Never before in Russian history has higher education been as widespread as it is today. While Russian universities opened their doors to students from underprivileged social groups back in 1917, by the end of 1980s, only 25% to 30% of Russians, by optimistic estimates, held university degrees. Yet between 1989 and 2014, their proportion more than doubled, while the number of universities in the country increased accordingly, from 514 in 1991 to 896 in 2015.
Today, 54% of Russians aged 25 to 64 hold university degrees, making Russia, along with Canada, the world’s leading countries in terms of tertiary education attainment. However, access to higher education is uneven across Russian regions. According to HSE experts, failure to study these subnational differences can lead to misinterpretation of processes such as migration, urbanisation and social mobility.
The HSE researchers examined access to higher education in Russia in three aspects: availability of places at universities, affordability and location.
In a broader sense, good access to tertiary education means that anyone who is willing to study for a degree and has the required level of basic education can enrol in university. On average, only a third of Russians aged 17 to 25 have such access, and there are important regional variations.
Graph 1 shows the regional ratios of places available at universities to the number of local residents aged 17 to 25. The highest ratios are observed in the Kursk region (49.6%), Moscow city and region (49.2%), and in the Tomsk region (46.4%). Yet in half of all Russian regions, these ratios are below 28%. The Nenets Autonomous District has no universities and thus the lowest ratio, at 0%, and the ratios are quite low in Dagestan, Altai Republic, Chechnya, Ingushetia, Tuva and the Yamalo-Nenets Autonomous District.
Source: Report 'Access to Higher Education in Russian Regions'
The researchers also analysed the probability of getting enrolled in a good university, defined as those which admit applicants with an average USE score of above 70.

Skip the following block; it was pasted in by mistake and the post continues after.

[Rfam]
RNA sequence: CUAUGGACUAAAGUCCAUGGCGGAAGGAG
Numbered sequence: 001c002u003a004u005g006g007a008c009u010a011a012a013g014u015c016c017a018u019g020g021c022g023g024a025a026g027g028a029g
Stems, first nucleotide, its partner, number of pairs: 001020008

Graph 2 shows the proportion of first-year undergraduates enrolled in good universities. Their proportion is high in St. Petersburg and the Leningrad region (64.7% of all first-year students), Tomsk (56.9%) and Sverdlovsk (47.2%) regions, and in Moscow city and region (38.1%). In contrast, 29 Russian regions do not have universities in which applicants' average USE scores are higher than 70.
Affordability was calculated based on the cost of tuition plus housing and living expenses; the researchers also took into account the likelihood of getting accommodation in a dormitory. Where the costs are too high, potential students may choose to get a job rather than apply for a degree or move to another region where higher education is more affordable.
Affordability was found to be the highest in St. Petersburg, with plenty of subsidised places at universities, reasonable cost of tuition and availability of dormitory accommodation. In terms of affordability, St. Petersburg is followed by the Amur and Vologda regions. The lowest affordability of tertiary education was observed in Dagestan, Ingushetia and Chechnya.
However, if tuition is the only cost included in the calculation, then Ingushetia and Chechnya have the most affordable universities, alongside Altai, Tuva and Adygea. In turn, regions with the most expensive education include Moscow, Yamalo-Nenets Autonomous District, Kamchatka, and Tyumen and Nizhny Novgorod regions.
Russia is a country with the world's largest territory, and physical access to universities – which often depends on the size of a particular region – can play a major role in tertiary education enrolment.
While finding a university nearby is easy in Moscow city and region, Ingushetia and Karachaevo-Cherkessia, universities are spread over vast territories and thus far less accessible in the Khabarovsk region, Buryatia, Transbaikalia, and in the Magadan and Sakhalin regions.
Overall, access to higher education in Russia can differ greatly from region to region. Yet very often, how attractive a particular region is and how many universities it has are the main considerations which tip the scales in favour of certain locations, such as Moscow or St. Petersburg.
See the full text of the paper 'Access to Higher Education in Russian Regions" here.